We once again consider the implications of the Internal Revenue Service affording unequal treatment in the processing of applications for tax exempt status by applicants whose names might suggest certain political orientations. Cf. Z St. v. Koskinen, 791 F.3d 24, 28 (D.C. Cir. 2015) (concerning allegations that the IRS had an Israel-special policy "delay[ing] the processing of section 501(c)(3) applications from organizations whose views on Israel differ from the administration's"). This time, appellants allege that their applications for tax exempt status were selected out on the basis of an "IRS targeting scheme" that identified for enhanced scrutiny the applications of applicants with names associated with "conservative" causes, such as "Tea Party" and "patriot, " and perhaps "liberty." According to the complaint, this enhanced examination involved, "among other things, a multi-tier review process, . . . harassing and unconstitutional questions and requests for information that often required applicants to disclose donor lists, communications with members, and internet passwords and usernames." Linchpins of Liberty, Pl.-Appellants' Br. at 4 (citing Second Am. Compl. at 32-56). Perhaps most tellingly, the Service sorted the "targeted" names of organizations to be subjected to the allegedly unconstitutional treatment through the use of a "Be-On-The-Lookout" list referred to as BOLO. Because their applications were subjected to extended delay and were not receiving the same processing as those of other organizations, and as they learned from other sources that the IRS might be employing improper and unconstitutional criteria, several applicants brought the present actions.

         Also in May of 2013, the Department of the Treasury received what is referred to by the government as the "TIGTA" Report, for the Treasury Inspector General for Tax Administration. See J.A. in Linchpins of Liberty, at 87-140. That report, which we will often refer to as the Inspector General's Report, to avoid overburdening our opinion with acronyms, from Michael E. McKenney, Acting Deputy Inspector General for Audit, to the Acting Commissioner for Tax-Exempt and Government Entities Division of the Internal Revenue Service, bore the principal heading "Inappropriate Criteria Were Used to Identify Tax-Exempt Applications for Review."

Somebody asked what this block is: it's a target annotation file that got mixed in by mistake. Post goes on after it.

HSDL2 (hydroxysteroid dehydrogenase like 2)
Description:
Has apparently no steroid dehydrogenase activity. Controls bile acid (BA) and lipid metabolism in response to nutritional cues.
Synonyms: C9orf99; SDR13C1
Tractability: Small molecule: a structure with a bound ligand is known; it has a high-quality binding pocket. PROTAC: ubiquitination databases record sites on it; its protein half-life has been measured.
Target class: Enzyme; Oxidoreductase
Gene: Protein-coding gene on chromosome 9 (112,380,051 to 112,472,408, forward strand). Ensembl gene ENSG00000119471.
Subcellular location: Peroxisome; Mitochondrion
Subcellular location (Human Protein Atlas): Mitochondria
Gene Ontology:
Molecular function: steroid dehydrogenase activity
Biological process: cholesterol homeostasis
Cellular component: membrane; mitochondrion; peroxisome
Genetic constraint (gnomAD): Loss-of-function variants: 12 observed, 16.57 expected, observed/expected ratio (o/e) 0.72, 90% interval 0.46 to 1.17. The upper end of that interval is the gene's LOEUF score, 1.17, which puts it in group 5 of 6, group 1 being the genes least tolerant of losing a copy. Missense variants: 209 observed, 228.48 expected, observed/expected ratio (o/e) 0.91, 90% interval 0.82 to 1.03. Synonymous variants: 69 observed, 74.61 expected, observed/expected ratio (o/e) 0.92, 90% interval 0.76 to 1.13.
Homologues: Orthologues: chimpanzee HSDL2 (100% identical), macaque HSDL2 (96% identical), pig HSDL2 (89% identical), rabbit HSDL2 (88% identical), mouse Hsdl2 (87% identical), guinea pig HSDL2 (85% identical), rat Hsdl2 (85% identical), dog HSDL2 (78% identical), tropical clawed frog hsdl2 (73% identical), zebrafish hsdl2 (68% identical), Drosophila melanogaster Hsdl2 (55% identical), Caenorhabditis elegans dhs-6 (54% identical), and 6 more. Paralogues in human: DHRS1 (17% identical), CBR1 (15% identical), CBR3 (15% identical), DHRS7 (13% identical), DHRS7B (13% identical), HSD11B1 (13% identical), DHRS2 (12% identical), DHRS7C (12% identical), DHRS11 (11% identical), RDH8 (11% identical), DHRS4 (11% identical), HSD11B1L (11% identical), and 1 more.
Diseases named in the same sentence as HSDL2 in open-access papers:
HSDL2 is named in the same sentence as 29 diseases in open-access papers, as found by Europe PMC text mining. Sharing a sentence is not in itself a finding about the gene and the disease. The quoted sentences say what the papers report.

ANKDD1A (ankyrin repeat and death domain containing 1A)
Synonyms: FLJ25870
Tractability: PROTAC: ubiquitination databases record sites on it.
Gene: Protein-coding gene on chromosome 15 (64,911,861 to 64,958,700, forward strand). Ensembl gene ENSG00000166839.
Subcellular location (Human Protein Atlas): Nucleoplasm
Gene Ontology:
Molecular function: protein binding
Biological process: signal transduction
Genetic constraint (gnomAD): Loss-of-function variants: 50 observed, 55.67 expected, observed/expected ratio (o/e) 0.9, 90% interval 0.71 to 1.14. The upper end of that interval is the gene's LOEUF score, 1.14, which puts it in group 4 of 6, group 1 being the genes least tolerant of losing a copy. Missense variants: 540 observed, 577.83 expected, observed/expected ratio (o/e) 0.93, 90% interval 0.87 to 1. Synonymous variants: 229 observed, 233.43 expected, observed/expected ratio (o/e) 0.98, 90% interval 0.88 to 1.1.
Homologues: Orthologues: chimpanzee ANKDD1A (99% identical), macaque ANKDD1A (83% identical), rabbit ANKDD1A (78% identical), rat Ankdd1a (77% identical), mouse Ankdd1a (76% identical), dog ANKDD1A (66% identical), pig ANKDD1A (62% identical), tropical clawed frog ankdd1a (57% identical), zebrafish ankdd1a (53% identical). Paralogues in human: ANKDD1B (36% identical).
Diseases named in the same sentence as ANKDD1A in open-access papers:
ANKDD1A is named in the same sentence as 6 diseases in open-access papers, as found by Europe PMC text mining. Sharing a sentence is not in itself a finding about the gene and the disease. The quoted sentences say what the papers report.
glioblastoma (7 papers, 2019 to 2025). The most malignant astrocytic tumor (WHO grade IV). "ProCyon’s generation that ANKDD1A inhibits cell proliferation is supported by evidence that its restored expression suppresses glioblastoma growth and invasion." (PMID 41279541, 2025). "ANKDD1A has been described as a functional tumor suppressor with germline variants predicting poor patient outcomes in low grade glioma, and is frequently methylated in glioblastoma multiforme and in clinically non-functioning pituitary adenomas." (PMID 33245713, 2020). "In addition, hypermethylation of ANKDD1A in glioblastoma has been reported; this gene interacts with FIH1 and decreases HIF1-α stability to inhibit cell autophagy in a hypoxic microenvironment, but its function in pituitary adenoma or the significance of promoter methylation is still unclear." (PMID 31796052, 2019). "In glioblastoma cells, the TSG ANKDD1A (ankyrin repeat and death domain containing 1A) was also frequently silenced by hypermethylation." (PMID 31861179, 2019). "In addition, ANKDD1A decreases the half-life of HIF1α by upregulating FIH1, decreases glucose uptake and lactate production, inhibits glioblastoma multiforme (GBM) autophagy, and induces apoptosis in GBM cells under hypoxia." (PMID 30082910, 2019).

The Inspector General's Report was produced in response to requests by members of Congress resulting from what had become fairly high profile complaints against the apparently improper failure to normally process exemption applications by applicants like or including appellants. The district court disposed of the action in a judgment supported by a reported opinion, Linchpins of Liberty v. United States, 71 F.Supp.3d 236 (D.D.C. 2014).

         A. The Bivens Claims

         The court first took up the government's motion to dismiss the Bivens actions under Rule 12(b)(6). As to those claims, the district court rightly deemed itself bound by our decision in Kim v. United States, 632 F.3d 713 (D.C. Cir. 2011). As we had held in Kim that no action would lie against IRS employees in their individual capacities because "no Bivens remedy [is] available in light of the comprehensive remedial scheme set forth by the Internal Revenue Code, " Kim, 632 F.3d at 717, the district court dismissed the present action as required by circuit precedent, Linchpins of Liberty, 71 ...


Buy This Entire Record For $7.95

Download the entire decision to receive the complete text, official citation,
docket number, dissents and concurrences, and footnotes for this case.

Learn more about what you receive with purchase of this case.